Friday, September 12, 2014

Responding to Cultural Change

In light of cultural shifts like the derecognizing of InterVarsity Campus Ministries by Cal State, I
think it is crucial that Christians in the American and Western world give serious thought to their place in a shifting landscape. The recent events with IV are only the latest in what could be a long list of cultural changes going on around and underneath us.  But as one wise man once told me, I am a Christian, therefore I have hope.

These changes are not reasons to grow angry or defensive, but become new and potentially powerful opportunities for Christians to follow Christ with more clarity than before and for the Church to rise up and be the difference it is supposed to be.  I think it is entirely possible that the American church has relied on its cultural position of strength for too long and has thus been caught a bit off its guard as the cultural shift away from Christian values picks up steam. So, to begin with, we need to rethink our relationships with cultural power structures.

This is a massive issue and one that I think deserves a lot of attention, so here are two very quick thoughts.

Christians and Cultural Power
In the past 35 years, conservative Christians have been very active in politics, creating what might be the most influential political movement in that time.  The hope was that movements like the Moral Majority would produce the kind of change in the halls of power that would preserve Christian values and act as a kind of influence on the rest of it.  Its actual effects are debatable.  However, at the same time we have sorely neglected other places of power that turn out to be far more influential than the evangelical world once believed.

The halls of education, from Pre-K to Doctoral Programs, are the cultural canaries of our time.  Do you want to know what lawyers, journalists, and movie producers will be thinking 10-20 years from now?  Take a look at their college curriculum and professors today.

The art world has become a bit of a joke to everyone but those buried within it, in large part because of the loss of transcendent values and the belief in anything beyond this world and immediate experience.  This part of our culture is more influential than many would expect, and needs a re-injection of the beliefs and values that made Western Art beautiful centuries ago.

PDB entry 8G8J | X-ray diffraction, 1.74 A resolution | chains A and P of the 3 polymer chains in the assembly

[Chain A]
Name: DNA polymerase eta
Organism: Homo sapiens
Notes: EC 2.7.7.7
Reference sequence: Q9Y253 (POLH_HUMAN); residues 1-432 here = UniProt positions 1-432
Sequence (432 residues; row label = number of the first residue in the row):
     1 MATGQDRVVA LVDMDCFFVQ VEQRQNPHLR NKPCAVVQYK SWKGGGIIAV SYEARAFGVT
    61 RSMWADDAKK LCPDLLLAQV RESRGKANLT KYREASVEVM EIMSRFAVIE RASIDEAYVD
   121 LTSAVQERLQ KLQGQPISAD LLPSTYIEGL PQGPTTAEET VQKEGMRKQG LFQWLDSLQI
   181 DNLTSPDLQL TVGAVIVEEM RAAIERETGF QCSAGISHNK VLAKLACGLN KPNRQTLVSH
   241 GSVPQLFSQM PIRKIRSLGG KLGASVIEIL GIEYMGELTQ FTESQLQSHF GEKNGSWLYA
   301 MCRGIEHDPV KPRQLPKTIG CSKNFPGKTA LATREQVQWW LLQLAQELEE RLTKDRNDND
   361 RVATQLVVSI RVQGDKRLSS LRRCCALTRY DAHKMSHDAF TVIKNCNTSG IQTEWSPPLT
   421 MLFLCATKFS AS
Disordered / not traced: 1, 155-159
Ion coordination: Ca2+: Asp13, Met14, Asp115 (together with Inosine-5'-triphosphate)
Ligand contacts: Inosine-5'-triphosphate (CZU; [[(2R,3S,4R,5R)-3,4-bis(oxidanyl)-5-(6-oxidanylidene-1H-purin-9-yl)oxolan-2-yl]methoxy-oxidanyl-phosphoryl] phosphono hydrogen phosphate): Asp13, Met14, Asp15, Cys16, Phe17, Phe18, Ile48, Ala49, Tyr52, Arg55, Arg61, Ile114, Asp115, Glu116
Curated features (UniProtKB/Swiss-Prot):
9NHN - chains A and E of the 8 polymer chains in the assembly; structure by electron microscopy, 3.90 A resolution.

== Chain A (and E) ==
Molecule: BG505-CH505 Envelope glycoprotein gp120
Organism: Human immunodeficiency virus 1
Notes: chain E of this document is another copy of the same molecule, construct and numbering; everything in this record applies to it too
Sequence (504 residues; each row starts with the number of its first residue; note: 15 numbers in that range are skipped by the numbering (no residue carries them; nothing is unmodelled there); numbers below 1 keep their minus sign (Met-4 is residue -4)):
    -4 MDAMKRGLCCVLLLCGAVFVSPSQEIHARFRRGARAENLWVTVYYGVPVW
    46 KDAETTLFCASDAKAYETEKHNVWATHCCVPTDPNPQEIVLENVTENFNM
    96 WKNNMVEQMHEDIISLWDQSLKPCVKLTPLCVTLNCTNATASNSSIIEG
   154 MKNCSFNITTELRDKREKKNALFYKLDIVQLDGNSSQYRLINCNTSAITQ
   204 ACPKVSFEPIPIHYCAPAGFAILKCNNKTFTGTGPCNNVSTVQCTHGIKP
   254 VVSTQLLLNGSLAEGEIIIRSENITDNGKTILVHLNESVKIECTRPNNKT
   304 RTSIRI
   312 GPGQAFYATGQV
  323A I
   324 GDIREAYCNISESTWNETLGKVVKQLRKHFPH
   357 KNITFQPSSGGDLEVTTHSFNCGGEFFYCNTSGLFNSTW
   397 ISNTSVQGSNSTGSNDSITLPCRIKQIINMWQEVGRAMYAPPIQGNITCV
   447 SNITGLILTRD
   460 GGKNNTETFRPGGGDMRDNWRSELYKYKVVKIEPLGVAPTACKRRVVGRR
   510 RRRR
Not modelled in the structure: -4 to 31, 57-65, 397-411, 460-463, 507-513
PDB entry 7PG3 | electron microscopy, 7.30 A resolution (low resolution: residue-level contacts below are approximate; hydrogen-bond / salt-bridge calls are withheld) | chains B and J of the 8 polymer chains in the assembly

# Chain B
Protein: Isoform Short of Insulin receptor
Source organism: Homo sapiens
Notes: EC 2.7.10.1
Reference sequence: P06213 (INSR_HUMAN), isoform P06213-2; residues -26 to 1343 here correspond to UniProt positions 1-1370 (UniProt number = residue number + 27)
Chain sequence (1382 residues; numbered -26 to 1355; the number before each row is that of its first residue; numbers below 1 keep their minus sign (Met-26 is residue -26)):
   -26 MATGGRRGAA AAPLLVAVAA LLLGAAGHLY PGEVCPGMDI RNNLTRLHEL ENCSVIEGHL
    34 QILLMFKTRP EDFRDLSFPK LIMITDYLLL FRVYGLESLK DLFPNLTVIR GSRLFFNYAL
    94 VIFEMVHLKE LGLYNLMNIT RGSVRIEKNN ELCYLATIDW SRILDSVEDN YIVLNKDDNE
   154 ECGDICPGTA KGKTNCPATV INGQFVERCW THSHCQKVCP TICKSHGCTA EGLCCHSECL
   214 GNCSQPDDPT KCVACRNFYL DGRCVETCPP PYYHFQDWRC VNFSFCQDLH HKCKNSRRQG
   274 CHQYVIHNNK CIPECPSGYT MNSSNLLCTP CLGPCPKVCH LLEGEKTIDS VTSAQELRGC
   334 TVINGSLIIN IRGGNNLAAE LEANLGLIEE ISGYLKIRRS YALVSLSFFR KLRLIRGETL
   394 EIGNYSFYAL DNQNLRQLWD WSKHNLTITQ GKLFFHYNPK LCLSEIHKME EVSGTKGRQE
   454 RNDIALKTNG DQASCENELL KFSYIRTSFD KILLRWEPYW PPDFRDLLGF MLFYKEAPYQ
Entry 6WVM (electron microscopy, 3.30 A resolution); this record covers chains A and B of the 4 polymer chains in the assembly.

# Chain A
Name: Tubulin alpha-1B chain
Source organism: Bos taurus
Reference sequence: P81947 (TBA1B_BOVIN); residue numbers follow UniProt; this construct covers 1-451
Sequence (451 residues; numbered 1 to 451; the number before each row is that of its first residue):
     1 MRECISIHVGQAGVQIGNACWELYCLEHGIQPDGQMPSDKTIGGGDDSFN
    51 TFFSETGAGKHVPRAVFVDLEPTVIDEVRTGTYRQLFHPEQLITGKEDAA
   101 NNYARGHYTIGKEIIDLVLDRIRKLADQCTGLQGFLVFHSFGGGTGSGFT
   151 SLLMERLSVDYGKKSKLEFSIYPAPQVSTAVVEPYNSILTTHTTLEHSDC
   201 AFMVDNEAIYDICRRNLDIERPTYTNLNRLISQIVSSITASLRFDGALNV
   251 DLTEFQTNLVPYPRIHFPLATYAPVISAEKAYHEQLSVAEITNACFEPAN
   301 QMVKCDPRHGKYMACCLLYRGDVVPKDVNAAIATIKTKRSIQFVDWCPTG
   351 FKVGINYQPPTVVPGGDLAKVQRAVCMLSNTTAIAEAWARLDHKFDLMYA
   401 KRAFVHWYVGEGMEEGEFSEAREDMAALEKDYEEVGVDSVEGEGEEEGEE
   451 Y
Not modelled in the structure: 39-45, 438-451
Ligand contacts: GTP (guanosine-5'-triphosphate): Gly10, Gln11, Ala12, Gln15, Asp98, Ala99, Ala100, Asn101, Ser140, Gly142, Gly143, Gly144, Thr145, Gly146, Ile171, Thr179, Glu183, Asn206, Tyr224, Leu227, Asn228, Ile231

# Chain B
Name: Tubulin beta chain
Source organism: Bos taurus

Whether or not the Christian knows it, within their belief system is the understanding that the Kingdom of God is the most powerful kingdom on earth right now.  That deserves a little explanation.  Most Christians, by virtue of their cultural sensitivities, are under the impression that the things this world calls power are real or actual power. There is no doubt that guns and economic policies wield a certain kind of power in the world, but every time they wield themselves against the Church, the Church wins. The Church, when appropriately dislodged from state powers, does not enforce itself through guns and money.  Yet, when the guns and money of this world are turned against the Church, the state loses every time. How can this happen?

The Church has access to God’s kind of power and when it wields it well, nothing overcomes it. Christians need to learn to have their vision of power changed in order to comprehend and live in the kind of power given to them by God.  Jesus’ disciples once asked him if it was time to restore the kingdom to Israel.  This was a question about earthly power, and full of their expectation that Jesus’ power was of that kind.  His answer is essentially, “God will decide when that kind of power will be unleashed. You will receive power, but not that kind of power.”  He actually said, “But you will receive power when the Holy Spirit has come upon you, and you will be my witnesses” (Acts 1:8).  They received plenty of power, but none of them filled the halls of government.

Christians and churches will need to readjust their vision of culture and their role within in it while all the props we were accustomed to are pulled out from underneath us. This is not time for panic, but for renewed focus on discipleship and the Kingdom of God among us.

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